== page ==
The provost of Wheaton College in Illinois, which received a preliminary injunction against enforcement of the HHS mandate last week, defended the evangelical Christian institution against an attack by an Ivy League professor who alleged that religious colleges should lose their accreditation, apparently for simply being religious.
“By awarding accreditation to religious colleges, the process confers legitimacy on institutions that systematically undermine the most fundamental purposes of higher education,” wrote University of Pennsylvania professor Peter Conn in The Chronicle of Higher Education. “Skeptical and unfettered inquiry is the hallmark of American teaching and research. However, such inquiry cannot flourish—in many cases, cannot even survive—inside institutions that erect religious tests for truth.”
He continued, saying that “at Wheaton the primacy of reason has been abandoned by the deliberate and repeated choices of both its administration and its faculty.”
Conn described the accreditation of Wheaton by the Higher Learning Commission of the North Central Association of Colleges and Schools as “a scandal” which “makes a mockery of whatever academic and intellectual standards the process of accreditation is supposed to uphold.”
Stanton Jones, the provost of Wheaton, argued at the Chronicle that, despite Conn’s assertion that a religious institution is unable to practice free inquiry, the opposite may be true. “Reason is not antithetical to faith,” he said. “Faith is not understanding, but motivates and empowers the pursuit of understanding.”
Purely skeptical and unfettered inquiry is likely to simply chase itself in circles. Disciplined, rigorous, and self-critical inquiry grounded in a thoughtful understanding of one’s particularities can contribute to a vigorous and diverse intellectual marketplace. Religious scholars attracted to places like Wheaton find it useful to draw upon certain fundamental commitments to Christian faith to shape engagement with their academic subject matter, just as all scholars draw upon their own fundamental commitments.
Conn portrays academic freedom at places like Wheaton College as an illusion. It is not an illusion, but it can be complicated. Academic freedom, as Wolterstorff convincingly argues, is never uncomplicated or unqualified. Professors are never free from the ideological constraints of their disciplines or the judgments of their peers. Any rigorously honest history of any academic discipline shows, in hindsight, the blind spots and uncritically accepted dogmas of the moment. Academicians swimming with the contemporary intellectual tides often feel great freedom.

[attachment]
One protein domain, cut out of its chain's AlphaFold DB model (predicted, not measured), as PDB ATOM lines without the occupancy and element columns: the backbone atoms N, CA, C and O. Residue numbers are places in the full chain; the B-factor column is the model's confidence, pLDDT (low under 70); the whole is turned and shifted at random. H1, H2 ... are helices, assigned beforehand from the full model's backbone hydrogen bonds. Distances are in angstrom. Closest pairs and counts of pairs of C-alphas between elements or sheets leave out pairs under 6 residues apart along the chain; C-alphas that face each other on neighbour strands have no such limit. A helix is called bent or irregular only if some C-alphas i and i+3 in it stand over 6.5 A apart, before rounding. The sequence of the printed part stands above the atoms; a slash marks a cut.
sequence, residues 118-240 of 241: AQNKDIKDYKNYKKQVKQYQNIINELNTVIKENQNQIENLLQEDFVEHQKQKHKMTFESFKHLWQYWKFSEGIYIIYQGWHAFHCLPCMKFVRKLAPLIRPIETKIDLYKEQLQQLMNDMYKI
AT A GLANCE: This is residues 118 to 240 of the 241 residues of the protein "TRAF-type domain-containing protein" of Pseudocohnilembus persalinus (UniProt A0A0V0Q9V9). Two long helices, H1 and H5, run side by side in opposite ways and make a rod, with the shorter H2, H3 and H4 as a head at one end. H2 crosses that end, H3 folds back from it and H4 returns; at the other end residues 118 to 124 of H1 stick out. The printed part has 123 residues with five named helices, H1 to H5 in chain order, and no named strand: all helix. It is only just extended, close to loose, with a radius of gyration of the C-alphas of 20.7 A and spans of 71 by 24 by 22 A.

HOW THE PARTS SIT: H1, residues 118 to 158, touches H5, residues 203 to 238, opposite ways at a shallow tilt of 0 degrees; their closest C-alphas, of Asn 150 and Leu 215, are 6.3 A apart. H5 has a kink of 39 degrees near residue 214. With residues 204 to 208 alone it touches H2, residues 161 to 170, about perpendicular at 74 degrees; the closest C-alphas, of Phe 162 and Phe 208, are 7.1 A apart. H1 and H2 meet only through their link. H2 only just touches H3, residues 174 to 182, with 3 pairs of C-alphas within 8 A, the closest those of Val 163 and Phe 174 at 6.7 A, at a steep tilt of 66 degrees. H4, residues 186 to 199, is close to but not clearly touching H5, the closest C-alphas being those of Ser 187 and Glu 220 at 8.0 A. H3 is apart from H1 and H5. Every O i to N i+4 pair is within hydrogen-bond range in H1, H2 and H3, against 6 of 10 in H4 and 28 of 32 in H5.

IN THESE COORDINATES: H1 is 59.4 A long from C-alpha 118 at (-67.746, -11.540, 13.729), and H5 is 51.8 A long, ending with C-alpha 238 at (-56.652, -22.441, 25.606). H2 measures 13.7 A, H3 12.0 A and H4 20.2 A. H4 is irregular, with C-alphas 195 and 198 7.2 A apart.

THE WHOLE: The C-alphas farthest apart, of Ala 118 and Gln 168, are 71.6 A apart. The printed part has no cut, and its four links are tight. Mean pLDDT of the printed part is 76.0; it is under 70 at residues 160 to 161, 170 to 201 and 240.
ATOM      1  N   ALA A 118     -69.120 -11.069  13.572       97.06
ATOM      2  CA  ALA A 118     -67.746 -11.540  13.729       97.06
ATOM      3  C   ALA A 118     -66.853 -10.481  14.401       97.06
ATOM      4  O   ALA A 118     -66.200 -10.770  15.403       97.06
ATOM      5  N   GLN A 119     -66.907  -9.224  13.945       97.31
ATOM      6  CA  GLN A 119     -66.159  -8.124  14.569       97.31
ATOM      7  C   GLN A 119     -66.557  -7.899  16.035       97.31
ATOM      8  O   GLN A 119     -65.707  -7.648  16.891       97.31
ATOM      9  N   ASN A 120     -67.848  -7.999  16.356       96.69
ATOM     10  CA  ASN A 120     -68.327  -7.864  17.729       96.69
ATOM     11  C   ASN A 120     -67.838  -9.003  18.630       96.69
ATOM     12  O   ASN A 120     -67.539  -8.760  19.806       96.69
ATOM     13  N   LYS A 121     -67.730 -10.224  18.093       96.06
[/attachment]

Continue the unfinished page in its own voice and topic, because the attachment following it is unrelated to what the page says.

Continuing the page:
Jones also wrote in his response that he sometimes hears from academics at nonreligious colleges who say they do not feel free to “teach from and explore the connections between their intellectual disciplines and their religious convictions.”
Jones responds to Conn’s concern about Wheaton’s required “faith-statement affirmations” for faculty by writing that the College is transparent about seeking “to be a voluntary community of like-minded scholars who, within the framework of the defining characteristics of our institution, have the academic freedom to teach and to pursue knowledge as persons of shared religious conviction.”
Pope St. John Paul II’s apostolic constitution Ex corde Ecclesiae stipulates for each Catholic university that it “possesses that institutional autonomy necessary to perform its functions effectively and guarantees its members academic freedom, so long as the rights of the individual person and of the community are preserved within the confines of the truth and the common good.”
Furthermore, the late Holy Father affirmed the compatibility of authentic academic inquiry and revelation in his encyclical Fides et Ratio, in which he wrote, “Faith and reason are like two wings on which the human spirit rises to the contemplation of truth; and God has placed in the human heart a desire to know the truth—in a word, to know himself—so that, by knowing and loving God, men and women may also come to the fullness of truth about themselves.”
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